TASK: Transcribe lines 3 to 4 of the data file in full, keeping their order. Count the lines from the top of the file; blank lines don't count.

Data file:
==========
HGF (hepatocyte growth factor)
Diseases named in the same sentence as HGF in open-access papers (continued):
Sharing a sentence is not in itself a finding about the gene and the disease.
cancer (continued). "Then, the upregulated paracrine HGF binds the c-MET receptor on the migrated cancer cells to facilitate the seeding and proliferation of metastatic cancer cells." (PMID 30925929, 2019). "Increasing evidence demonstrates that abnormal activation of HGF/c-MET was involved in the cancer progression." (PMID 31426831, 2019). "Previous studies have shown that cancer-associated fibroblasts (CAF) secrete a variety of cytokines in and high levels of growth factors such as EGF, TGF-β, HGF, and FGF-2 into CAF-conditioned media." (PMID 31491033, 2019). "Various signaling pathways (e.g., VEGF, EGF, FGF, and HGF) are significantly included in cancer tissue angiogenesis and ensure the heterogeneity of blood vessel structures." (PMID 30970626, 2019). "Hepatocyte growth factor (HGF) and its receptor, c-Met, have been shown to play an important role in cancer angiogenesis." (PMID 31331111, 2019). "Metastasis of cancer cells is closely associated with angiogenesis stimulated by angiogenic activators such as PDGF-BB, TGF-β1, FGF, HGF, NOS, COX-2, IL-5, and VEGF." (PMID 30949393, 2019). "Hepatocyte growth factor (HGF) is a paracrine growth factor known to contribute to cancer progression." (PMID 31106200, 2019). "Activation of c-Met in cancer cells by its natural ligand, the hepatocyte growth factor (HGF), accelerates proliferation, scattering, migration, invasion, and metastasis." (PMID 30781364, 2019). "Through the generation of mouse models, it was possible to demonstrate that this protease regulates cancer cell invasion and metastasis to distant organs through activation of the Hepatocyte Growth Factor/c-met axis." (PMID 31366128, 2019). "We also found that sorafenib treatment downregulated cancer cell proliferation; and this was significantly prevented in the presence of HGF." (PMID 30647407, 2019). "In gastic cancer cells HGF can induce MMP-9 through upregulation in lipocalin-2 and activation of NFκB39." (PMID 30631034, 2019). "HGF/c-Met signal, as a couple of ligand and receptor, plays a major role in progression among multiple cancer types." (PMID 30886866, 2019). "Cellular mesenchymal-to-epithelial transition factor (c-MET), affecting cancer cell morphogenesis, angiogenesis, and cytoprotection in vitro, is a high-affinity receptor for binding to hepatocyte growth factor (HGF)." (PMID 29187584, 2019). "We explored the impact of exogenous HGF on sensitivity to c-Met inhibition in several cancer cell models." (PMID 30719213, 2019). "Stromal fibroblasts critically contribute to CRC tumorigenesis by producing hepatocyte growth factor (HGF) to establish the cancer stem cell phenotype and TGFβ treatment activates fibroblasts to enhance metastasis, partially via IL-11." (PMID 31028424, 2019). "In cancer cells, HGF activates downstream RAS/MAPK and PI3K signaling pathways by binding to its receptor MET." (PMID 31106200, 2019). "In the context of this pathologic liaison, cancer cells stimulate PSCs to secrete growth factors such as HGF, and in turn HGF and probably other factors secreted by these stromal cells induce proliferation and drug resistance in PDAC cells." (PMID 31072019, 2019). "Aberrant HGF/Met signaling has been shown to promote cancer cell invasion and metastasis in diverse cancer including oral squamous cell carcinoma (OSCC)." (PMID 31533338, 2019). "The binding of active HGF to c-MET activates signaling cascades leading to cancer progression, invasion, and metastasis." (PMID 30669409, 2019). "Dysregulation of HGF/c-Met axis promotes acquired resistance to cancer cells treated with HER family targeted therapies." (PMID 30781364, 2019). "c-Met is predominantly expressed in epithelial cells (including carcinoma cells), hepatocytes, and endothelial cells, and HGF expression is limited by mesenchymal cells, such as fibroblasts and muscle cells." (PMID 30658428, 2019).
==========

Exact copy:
Sharing a sentence is not in itself a finding about the gene and the disease.
cancer (continued). "Then, the upregulated paracrine HGF binds the c-MET receptor on the migrated cancer cells to facilitate the seeding and proliferation of metastatic cancer cells." (PMID 30925929, 2019). "Increasing evidence demonstrates that abnormal activation of HGF/c-MET was involved in the cancer progression." (PMID 31426831, 2019). "Previous studies have shown that cancer-associated fibroblasts (CAF) secrete a variety of cytokines in and high levels of growth factors such as EGF, TGF-β, HGF, and FGF-2 into CAF-conditioned media." (PMID 31491033, 2019). "Various signaling pathways (e.g., VEGF, EGF, FGF, and HGF) are significantly included in cancer tissue angiogenesis and ensure the heterogeneity of blood vessel structures." (PMID 30970626, 2019). "Hepatocyte growth factor (HGF) and its receptor, c-Met, have been shown to play an important role in cancer angiogenesis." (PMID 31331111, 2019). "Metastasis of cancer cells is closely associated with angiogenesis stimulated by angiogenic activators such as PDGF-BB, TGF-β1, FGF, HGF, NOS, COX-2, IL-5, and VEGF." (PMID 30949393, 2019). "Hepatocyte growth factor (HGF) is a paracrine growth factor known to contribute to cancer progression." (PMID 31106200, 2019). "Activation of c-Met in cancer cells by its natural ligand, the hepatocyte growth factor (HGF), accelerates proliferation, scattering, migration, invasion, and metastasis." (PMID 30781364, 2019). "Through the generation of mouse models, it was possible to demonstrate that this protease regulates cancer cell invasion and metastasis to distant organs through activation of the Hepatocyte Growth Factor/c-met axis." (PMID 31366128, 2019). "We also found that sorafenib treatment downregulated cancer cell proliferation; and this was significantly prevented in the presence of HGF." (PMID 30647407, 2019). "In gastic cancer cells HGF can induce MMP-9 through upregulation in lipocalin-2 and activation of NFκB39." (PMID 30631034, 2019). "HGF/c-Met signal, as a couple of ligand and receptor, plays a major role in progression among multiple cancer types." (PMID 30886866, 2019). "Cellular mesenchymal-to-epithelial transition factor (c-MET), affecting cancer cell morphogenesis, angiogenesis, and cytoprotection in vitro, is a high-affinity receptor for binding to hepatocyte growth factor (HGF)." (PMID 29187584, 2019). "We explored the impact of exogenous HGF on sensitivity to c-Met inhibition in several cancer cell models." (PMID 30719213, 2019). "Stromal fibroblasts critically contribute to CRC tumorigenesis by producing hepatocyte growth factor (HGF) to establish the cancer stem cell phenotype and TGFβ treatment activates fibroblasts to enhance metastasis, partially via IL-11." (PMID 31028424, 2019). "In cancer cells, HGF activates downstream RAS/MAPK and PI3K signaling pathways by binding to its receptor MET." (PMID 31106200, 2019). "In the context of this pathologic liaison, cancer cells stimulate PSCs to secrete growth factors such as HGF, and in turn HGF and probably other factors secreted by these stromal cells induce proliferation and drug resistance in PDAC cells." (PMID 31072019, 2019). "Aberrant HGF/Met signaling has been shown to promote cancer cell invasion and metastasis in diverse cancer including oral squamous cell carcinoma (OSCC)." (PMID 31533338, 2019). "The binding of active HGF to c-MET activates signaling cascades leading to cancer progression, invasion, and metastasis." (PMID 30669409, 2019). "Dysregulation of HGF/c-Met axis promotes acquired resistance to cancer cells treated with HER family targeted therapies." (PMID 30781364, 2019). "c-Met is predominantly expressed in epithelial cells (including carcinoma cells), hepatocytes, and endothelial cells, and HGF expression is limited by mesenchymal cells, such as fibroblasts and muscle cells." (PMID 30658428, 2019).